• Alex says:

    Great challenging post to work through, Ron.
    For me, I have made it a point to, (from time to time) mention something from a particular church ministry. I mention some of their results (without mentioning amounts – but just personal results) demonstrating to others the importance of that ministry. In addition, testimony time (which many churches don't do anymore) also help the entire church see the importance of different ministries within the local body. Also, an email, a text or something small like that has helped the ministry leaders to see that I care and I'm on top of things, in terms of praying for the areas they care about.

    Somehow, the body needs to catch the heart of the pastor in that he feels and believes that all ministries of the local assembly are all equally important. Favoritism is one thing we must all work at not portraying even accidentally. This way, every knows that Pastor feels everyone and everything done in the church is important – including cleaned bathrooms 🙂

  • patriciazell says:

    I don't envy you guys at all! I have enough just to keep my students focused on the content I am teaching. I'm sure just trying to keep everything balanced sends you to your knees. And, that's a good thing! 🙂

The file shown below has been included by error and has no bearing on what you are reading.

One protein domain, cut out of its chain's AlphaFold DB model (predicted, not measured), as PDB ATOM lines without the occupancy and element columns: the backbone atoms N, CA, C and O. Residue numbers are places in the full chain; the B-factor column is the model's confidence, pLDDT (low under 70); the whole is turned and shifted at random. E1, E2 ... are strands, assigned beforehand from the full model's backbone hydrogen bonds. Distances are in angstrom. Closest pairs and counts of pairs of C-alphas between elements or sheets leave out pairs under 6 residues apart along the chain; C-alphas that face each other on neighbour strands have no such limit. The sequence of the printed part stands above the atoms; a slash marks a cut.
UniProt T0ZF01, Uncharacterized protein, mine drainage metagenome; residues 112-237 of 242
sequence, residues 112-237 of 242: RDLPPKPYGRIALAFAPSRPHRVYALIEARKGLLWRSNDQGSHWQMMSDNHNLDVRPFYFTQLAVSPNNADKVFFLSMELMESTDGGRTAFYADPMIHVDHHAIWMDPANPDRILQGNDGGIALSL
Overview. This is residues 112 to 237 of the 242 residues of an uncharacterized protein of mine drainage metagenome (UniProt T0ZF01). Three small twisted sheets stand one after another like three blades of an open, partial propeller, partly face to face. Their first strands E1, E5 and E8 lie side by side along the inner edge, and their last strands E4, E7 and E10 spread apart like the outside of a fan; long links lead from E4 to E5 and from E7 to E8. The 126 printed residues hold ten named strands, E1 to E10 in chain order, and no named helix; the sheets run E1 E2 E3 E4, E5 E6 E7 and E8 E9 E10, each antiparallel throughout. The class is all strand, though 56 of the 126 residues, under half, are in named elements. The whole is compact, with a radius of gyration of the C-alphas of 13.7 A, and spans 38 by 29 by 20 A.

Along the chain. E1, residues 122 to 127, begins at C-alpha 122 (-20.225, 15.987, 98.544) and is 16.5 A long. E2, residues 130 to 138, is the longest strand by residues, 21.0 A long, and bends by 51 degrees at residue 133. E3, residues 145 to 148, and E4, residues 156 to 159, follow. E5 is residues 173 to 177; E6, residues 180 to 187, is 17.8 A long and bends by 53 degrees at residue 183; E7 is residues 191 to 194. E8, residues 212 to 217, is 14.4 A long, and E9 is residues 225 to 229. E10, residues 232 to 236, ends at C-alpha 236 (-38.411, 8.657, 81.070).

• Dan Rockwell says:

    Ron,

    Great post with a great question. Here's one of my balance challenges. Our Church meets in a Cinema Center so we have set up teams who prepare the facility for Sunday. Our Children's ministry (Imagination Station) meets in the hallway. Each team is fulfilling our mission of turning people toward grace. Each team has needs that include time constraints and volunteer recruitment.

    If we aren't careful the setup team begins to constrain the Children's ministry team. For example, the less equipment and supplies needed the easier the setup teams job becomes. So, setup teams advocate for simplicity. I don't blame them.

    Currently our approach is to give more weight to the Children's ministry team because it is engaged in first level ministry. That means we encourage the setup team to bite the bullet.

    It's a challenge that we address by focusing on mission and vision.

    Regards,

    Dan